In the week ending 22 June, Chinese banks suddenly faced a cash-crunch. Interest rates on the short-term borrowing from each other which banks habitually use to sustain their stocks of cash soared.
The central bank, which would normally deal with this by making cash available, remained stony-faced.
Since then, the central bank has eased its attitude a bit, but China’s government and central bank are still signalling a drive to deflate the bubble of cheap credit on which China’s economy has fed. The “purchasing managers’ index”, the most-used indicator of trends in manufacturing production, points to decline.
Local governments in China have long financed construction by setting up autonomous, off-the-books companies that can borrow freely. In 2008 the Chinese government responded to the global credit crunch by ultra-Keynesian policies, releasing a flood of new credit. Total debt in the Chinese economy has risen from 150 per cent in 2008 to more than 200 per cent.
Since 2009 something like 20,000 “wealth management vehicles” have been set up, in addition to the local governments’ arm’s-length companies, to repackage dodgy loans. This credit bubble functions as an “endemic, institutionalised form of corruption” (Ryan Perkins, The Atlantic, 28 June 2013).
The counterpart is many almost-empty buildings; little-used roads, bridges, airports, and rail lines; and chronic overcapacity in many industries.
The Chinese government is anxious to keep the plate up in the air, still spinning. Paradoxically, its despotic regime makes it more brittle, and more cautious about imposing slump conditions on the population, than parliamentary democracies which have many fallbacks and safety-valves when people get angry at a government.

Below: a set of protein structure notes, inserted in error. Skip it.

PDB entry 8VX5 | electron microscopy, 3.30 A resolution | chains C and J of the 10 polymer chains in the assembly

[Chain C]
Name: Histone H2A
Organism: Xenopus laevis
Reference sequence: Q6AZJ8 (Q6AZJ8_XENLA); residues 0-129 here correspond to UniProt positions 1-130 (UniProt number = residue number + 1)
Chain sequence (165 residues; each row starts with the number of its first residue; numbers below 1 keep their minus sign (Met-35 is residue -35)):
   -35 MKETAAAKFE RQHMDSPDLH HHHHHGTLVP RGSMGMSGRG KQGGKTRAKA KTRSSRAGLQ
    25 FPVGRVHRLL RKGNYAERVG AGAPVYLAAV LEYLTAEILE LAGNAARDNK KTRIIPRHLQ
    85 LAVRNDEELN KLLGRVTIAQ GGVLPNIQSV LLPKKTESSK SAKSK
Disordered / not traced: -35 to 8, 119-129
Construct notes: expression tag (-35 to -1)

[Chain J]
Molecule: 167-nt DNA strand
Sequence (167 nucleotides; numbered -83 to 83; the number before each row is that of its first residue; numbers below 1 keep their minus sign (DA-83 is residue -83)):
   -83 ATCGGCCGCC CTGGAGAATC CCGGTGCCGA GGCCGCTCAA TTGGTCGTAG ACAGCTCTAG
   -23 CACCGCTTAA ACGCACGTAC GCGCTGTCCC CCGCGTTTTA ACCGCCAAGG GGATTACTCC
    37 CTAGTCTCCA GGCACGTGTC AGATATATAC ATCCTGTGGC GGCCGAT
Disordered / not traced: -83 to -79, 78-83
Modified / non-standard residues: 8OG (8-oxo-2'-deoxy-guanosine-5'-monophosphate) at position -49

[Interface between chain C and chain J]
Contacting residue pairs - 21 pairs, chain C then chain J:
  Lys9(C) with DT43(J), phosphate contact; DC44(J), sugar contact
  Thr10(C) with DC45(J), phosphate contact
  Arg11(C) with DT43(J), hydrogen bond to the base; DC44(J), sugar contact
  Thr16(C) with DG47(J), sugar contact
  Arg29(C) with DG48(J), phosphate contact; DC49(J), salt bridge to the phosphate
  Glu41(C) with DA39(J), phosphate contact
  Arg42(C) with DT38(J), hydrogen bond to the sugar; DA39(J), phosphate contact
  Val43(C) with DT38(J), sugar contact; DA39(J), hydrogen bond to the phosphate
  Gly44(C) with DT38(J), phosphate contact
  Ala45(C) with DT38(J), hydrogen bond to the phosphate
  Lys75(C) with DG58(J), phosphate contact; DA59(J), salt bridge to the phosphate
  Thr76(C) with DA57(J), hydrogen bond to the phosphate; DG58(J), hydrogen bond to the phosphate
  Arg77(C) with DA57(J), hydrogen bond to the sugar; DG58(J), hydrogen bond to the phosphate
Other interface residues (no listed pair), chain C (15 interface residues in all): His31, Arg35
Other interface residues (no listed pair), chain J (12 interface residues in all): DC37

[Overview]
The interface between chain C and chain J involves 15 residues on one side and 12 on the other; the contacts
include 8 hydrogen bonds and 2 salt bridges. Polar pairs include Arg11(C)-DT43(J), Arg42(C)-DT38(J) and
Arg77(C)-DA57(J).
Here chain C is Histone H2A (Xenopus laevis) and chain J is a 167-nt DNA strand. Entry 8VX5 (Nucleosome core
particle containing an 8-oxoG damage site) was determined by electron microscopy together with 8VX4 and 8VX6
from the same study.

However, evidently now the government has decided it must do something to deflate the credit bubble. Whether it can do that without bursting it is an open question.
A perceptive article in the Financial Times by banker Ruchir Sharma comments: “This age is chaotic only in comparison to the brief ‘Goldilocks’ era that began in 2003. Before that year, the emerging world’s share of global economic output had been stagnant for half a century and in decline for a decade...
“After the US Federal Reserve and other central banks cut interest rates sharply to engineer a recovery from the technology bust [in 2000-1] much of the resulting easy money flowed into the emerging world, doubling the average annual gross domestic product growth rate to about 7.5 per cent from 3.6 per cent in the previous two decades.
“The annual GDP growth rate of emerging nations fell back to 3.7 per cent in the first quarter, and the normal cycle is back... The largest, China... kept growing [in 2008] with huge infusions of state spending and credit. Now... China’s slowdown could end in a stall”.
In past decades, China has developed the world’s biggest-ever working class, working in some of the biggest-ever factories in some of the biggest-ever cities. There is already a constant ferment of illegal wildcat strikes.
The Chinese workers’ response to a Chinese economic crash will shape the future of the world.